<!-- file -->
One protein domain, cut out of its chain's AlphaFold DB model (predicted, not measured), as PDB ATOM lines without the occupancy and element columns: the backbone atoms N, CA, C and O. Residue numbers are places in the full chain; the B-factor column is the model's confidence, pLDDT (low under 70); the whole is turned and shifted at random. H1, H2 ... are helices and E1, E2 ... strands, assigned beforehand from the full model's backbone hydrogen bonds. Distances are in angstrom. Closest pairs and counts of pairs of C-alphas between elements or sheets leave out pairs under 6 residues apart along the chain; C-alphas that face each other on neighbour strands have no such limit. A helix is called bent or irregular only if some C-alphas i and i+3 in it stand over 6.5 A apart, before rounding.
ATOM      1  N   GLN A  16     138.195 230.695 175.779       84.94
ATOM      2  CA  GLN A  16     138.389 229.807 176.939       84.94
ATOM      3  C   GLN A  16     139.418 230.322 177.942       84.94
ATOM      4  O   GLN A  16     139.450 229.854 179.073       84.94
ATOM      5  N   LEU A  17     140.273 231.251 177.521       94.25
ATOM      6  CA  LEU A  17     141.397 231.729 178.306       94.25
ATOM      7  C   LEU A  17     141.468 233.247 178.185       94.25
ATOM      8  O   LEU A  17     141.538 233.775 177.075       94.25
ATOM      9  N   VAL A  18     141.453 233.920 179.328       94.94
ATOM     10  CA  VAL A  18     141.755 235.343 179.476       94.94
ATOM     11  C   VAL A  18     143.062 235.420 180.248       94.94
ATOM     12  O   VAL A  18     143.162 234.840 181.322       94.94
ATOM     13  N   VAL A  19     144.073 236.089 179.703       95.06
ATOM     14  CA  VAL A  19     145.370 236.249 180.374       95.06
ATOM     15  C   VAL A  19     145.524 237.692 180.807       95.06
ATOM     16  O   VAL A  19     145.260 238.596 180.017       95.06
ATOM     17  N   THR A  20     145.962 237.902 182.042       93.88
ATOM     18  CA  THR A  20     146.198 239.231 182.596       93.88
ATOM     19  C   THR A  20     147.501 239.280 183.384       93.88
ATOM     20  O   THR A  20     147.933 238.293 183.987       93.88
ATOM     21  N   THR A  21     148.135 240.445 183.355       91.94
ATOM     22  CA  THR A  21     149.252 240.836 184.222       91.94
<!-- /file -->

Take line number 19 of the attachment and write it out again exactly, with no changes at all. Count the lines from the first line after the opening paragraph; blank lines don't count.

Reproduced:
ATOM     19  C   THR A  20     147.501 239.280 183.384       93.88